Jeff Tabnick

Jeff Tabnick

Jeff's plays include I Found Her Tied to My Bed (produced by Lightening Strikes, Strange Roads and Propinquity Productions), An Idiot (Hangar Theatre's Lab Company), Tonight at Noon (workshops at EST, Telluride Playwright's Festival, Acme Theatre, Drilling Company), Love in the Time of Bumblehive (workshops at Stage Left, The Blank, Stable Cable), andThis Is Where I Am Now (staged reading at Abingdon Theatre Company). His work has been included in collections published by BackStage Books and Smith & Kraus. His screenplay Otherwise Engaged, co-written with Jonathan Todd Ross, has won honors at Slamdance, the Honolulu Film Festival, the LA Screenwriting Contest, and the LA Movie Awards, among others.

A Monstrous Story, Truly, at The Blank

Share on facebook
Share on pinterest
Share on twitter
Share on linkedin
Share on email

by JEFF TABNICK

I’m suspicious of stories.

They serve a need. We need to escape. To have a protagonist to relate to. Someone who fights the assholes that we want to fight. And either he is triumphant and we feel good, or he loses in some beautiful way and we feel meaningful. I seek these stories out. But I don’t trust them.

Get too close to a story as an audience member or an actor and it can swallow you up. It can cause you to falsely define yourself and the world. When I first encountered the Hollywood rumor that Peter Lorre had stolen John Barrymore’s dead body from the mortuary, I thought, wow, here’s Lorre acting like a deranged maniac from one of his movies. Did he get swallowed by the Hollywood stories he was telling?

As I dipped my toe into the sea of research on 1940s cinema, I found countless examples of actors struggling to escape their movie star personas. It’s something we still see in our celebrities today, but the studio system intensified these identity crises. When an actor was on contract, he couldn’t turn down any role the studio offered him. The studio obviously gave the actor the same role over and over because that’s what the public demanded.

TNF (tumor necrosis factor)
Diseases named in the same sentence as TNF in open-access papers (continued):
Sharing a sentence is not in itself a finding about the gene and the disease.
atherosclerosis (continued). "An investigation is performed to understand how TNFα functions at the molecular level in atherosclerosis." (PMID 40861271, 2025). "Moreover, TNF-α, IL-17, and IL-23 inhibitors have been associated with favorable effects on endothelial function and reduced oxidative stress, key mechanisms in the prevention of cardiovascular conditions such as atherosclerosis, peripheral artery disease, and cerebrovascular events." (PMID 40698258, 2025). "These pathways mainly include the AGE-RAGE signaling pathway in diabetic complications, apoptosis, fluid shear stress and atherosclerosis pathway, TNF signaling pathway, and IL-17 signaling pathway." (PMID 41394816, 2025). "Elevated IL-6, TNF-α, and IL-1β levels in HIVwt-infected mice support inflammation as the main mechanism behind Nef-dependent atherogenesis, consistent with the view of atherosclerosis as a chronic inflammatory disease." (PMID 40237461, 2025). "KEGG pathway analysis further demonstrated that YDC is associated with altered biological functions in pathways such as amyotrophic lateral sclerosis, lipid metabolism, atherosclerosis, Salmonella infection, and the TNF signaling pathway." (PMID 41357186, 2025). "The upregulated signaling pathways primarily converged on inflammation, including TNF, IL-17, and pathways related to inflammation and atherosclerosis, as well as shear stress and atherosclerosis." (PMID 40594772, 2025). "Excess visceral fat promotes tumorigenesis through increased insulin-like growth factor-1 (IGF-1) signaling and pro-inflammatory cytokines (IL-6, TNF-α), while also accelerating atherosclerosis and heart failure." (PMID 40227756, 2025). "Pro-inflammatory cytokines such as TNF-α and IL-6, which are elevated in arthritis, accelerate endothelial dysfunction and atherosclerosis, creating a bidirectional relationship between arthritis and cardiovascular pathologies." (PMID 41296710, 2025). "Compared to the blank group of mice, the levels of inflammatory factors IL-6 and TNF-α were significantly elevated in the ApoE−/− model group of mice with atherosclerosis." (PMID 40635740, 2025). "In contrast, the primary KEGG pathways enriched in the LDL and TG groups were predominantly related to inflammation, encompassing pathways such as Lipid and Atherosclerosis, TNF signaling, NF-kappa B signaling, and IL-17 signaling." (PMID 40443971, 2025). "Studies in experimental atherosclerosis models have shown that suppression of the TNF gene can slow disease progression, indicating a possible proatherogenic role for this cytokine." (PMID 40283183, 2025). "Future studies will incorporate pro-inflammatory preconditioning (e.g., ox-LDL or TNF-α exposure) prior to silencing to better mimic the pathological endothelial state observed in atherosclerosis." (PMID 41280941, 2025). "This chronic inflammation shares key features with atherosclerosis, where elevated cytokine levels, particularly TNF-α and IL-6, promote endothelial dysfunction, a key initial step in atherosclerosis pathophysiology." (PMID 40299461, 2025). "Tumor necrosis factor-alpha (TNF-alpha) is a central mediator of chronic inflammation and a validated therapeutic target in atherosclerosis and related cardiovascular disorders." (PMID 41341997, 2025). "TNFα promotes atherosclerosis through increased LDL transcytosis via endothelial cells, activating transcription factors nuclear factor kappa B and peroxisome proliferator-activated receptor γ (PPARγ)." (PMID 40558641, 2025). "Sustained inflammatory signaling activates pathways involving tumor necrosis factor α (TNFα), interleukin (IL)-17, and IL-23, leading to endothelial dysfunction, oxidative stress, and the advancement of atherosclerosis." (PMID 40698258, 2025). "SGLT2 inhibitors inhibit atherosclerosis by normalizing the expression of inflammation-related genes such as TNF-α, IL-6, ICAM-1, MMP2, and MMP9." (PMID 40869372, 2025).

Peter Lorre was repeatedly cast as a monster or foreign creep. “It’s always the same. A murderer. A criminal… I am stamped.” But it wasn’t just the roles he played that were problematic to his psyche, it was the material itself.

“I have to return to latrine duty,” Lorre said of Hollywood movies. Peter knew that he was “selling laxatives for the soul” “in this marketplace of lies,” as his good friend Bertolt Brecht put it.

Jeff Tabnick
Jeff Tabnick

Lorre and Brecht had produced theater together in Berlin. If Hollywood offered escapist entertainment that promoted a world of fantasy, Brecht offered something different. A theater that prohibited escapism. The audience was kept at a distance and the actors were to put their characters on like a mask. This theater embraced poetry and political action. There was no fantastical escape in which to lose yourself. Rather there was a political purpose driving the art.

Brecht too had fled to Hollywood and wanted nothing more than for Lorre to stop making movies and work on plays with him. On the night our play takes place, Jack Warner has offered Peter Lorre a studio contract. And Lorre must choose between a lucrative financial career that will turn him into the monster he fears he’s already become, and a path of beatific artistic purity. He must choose between conventional storytelling that traffics in easy lies and a more self-conscious mode that aims at something higher.

Something Truly Monstrous, now at The Blank, is a story. It uses conventional storytelling techniques. It asks you to escape into Lorre’s car and step into his shoes. It tries to get at truth but it is not the truth. Don’t trust it. It is a story. It lies.


NOW PLAYING: SOMETHING TRULY MONSTROUS at The Blank, now through November 8.

monstrous iconBased on the Hollywood rumor that on the night John Barrymore died, Peter Lorre and Humphrey Bogart stole his body and went joy riding.